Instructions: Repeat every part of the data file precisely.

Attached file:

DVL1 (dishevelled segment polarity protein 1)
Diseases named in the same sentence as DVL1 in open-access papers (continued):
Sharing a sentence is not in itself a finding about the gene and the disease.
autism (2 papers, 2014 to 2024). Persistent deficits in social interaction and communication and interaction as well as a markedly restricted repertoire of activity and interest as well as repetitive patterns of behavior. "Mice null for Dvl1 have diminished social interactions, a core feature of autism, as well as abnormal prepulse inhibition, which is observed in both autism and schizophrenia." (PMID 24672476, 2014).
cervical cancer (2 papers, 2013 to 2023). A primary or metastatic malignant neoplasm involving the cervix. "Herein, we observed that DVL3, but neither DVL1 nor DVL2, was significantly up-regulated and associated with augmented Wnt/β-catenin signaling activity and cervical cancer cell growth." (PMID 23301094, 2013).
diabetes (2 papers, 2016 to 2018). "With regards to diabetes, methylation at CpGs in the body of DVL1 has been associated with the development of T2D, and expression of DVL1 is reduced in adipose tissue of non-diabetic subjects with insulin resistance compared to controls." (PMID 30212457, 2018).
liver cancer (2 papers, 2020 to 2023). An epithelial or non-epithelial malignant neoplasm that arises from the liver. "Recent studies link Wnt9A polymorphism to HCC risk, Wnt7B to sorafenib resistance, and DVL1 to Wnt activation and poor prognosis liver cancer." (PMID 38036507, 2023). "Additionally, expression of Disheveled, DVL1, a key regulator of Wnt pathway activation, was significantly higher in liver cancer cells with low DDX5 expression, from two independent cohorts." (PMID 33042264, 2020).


DVL1 (dishevelled segment polarity protein 1)
Diseases named in the same sentence as DVL1 in open-access papers (continued):
Sharing a sentence is not in itself a finding about the gene and the disease.
autism (2 papers, 2014 to 2024). Persistent deficits in social interaction and communication and interaction as well as a markedly restricted repertoire of activity and interest as well as repetitive patterns of behavior. "Mice null for Dvl1 have diminished social interactions, a core feature of autism, as well as abnormal prepulse inhibition, which is observed in both autism and schizophrenia." (PMID 24672476, 2014).
cervical cancer (2 papers, 2013 to 2023). A primary or metastatic malignant neoplasm involving the cervix. "Herein, we observed that DVL3, but neither DVL1 nor DVL2, was significantly up-regulated and associated with augmented Wnt/β-catenin signaling activity and cervical cancer cell growth." (PMID 23301094, 2013).
diabetes (2 papers, 2016 to 2018). "With regards to diabetes, methylation at CpGs in the body of DVL1 has been associated with the development of T2D, and expression of DVL1 is reduced in adipose tissue of non-diabetic subjects with insulin resistance compared to controls." (PMID 30212457, 2018).
liver cancer (2 papers, 2020 to 2023). An epithelial or non-epithelial malignant neoplasm that arises from the liver. "Recent studies link Wnt9A polymorphism to HCC risk, Wnt7B to sorafenib resistance, and DVL1 to Wnt activation and poor prognosis liver cancer." (PMID 38036507, 2023). "Additionally, expression of Disheveled, DVL1, a key regulator of Wnt pathway activation, was significantly higher in liver cancer cells with low DDX5 expression, from two independent cohorts." (PMID 33042264, 2020).